Norway targets influencers who use beauty filters with disclaimer law
Oslo, Norway - Norway is making influencers and other advertisers inform users when they have digitally altered the appearance of someone in an ad, in an effort to limit the negative body image promoted on Instagram and other social media platforms.
A change in the law coming into force in July stipulates that digitally manipulated appearances in paid advertisements must be marked with a special kind of notice.
This includes any changes to body shape, size and skin, for example changes in facial shape, broader shoulders and narrower hips – some of the most common manipulations offered by beauty filters and apps designed to beautify selfies.
Pictures and videos of extremely thin people still show up on platforms such as TikTok, Instagram, and YouTube without warning, and often in an explicitly positive context.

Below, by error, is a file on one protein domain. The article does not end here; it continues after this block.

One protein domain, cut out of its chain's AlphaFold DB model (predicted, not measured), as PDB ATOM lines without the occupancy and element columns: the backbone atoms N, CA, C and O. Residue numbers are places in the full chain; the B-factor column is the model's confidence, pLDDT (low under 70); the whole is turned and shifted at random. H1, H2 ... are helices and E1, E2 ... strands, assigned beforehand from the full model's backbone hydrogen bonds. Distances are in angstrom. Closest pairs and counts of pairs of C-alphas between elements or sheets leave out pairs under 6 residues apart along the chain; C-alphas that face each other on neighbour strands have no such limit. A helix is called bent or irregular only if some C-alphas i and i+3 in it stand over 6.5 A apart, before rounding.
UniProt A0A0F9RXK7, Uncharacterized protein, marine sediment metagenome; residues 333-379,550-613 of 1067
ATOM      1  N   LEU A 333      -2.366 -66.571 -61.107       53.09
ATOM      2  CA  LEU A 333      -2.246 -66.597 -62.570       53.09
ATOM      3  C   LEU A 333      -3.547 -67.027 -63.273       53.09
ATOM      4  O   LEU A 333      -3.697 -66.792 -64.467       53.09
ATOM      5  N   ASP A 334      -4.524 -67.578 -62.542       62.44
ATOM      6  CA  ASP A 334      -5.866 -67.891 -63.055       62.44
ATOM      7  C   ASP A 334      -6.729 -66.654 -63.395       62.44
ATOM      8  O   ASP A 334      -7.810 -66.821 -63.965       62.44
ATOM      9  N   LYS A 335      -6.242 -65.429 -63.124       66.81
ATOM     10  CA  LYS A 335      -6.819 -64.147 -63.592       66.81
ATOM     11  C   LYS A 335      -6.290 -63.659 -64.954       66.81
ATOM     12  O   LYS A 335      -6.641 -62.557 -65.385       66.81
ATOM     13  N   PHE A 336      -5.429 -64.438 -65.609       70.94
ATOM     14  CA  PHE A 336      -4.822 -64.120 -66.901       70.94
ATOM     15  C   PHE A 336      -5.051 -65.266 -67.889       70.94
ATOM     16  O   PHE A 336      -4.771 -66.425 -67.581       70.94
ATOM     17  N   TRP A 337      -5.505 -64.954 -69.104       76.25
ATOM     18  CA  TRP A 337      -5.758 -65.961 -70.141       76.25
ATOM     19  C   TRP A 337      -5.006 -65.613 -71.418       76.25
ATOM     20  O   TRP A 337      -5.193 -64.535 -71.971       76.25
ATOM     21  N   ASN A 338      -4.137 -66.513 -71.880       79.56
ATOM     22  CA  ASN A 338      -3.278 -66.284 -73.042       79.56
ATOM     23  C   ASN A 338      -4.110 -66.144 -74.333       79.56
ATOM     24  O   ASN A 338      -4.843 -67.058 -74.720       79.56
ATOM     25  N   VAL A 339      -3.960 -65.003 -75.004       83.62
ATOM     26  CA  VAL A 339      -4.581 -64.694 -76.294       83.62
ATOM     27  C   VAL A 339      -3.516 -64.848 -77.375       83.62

Media experts have warned that unhealthy body images on social media can be particularly dangerous for younger teenagers, who are discovering their own bodies and are often dissatisfied with their looks.
Influencers who don't comply will be fined
Norway's measure is intended to help make consumers aware that the appearance of people in some ads can be at the very least misleading. Ultimately, the aim is to portray less idealized bodies and promote a more healthy body image.
"Finally we are getting a powerful measure against unhealthy body pressure that especially children and young people are exposed to," said the Norwegian Minister for Children and Family Affairs, Kjersti Toppe.
The labelling obligation applies to all traditional and social media. It explicitly targets influencers and other people who post advertisements online on the internet and in social media. Those who do not comply with it will face a fine.
The notice will need to take up about 7% of the image area and be placed clearly visible in the upper left corner of the advertisement. Both those who have created the advertisement and the advertisers who want to earn money with it can be held responsible.
Cover photo: IMAGO / Lobeca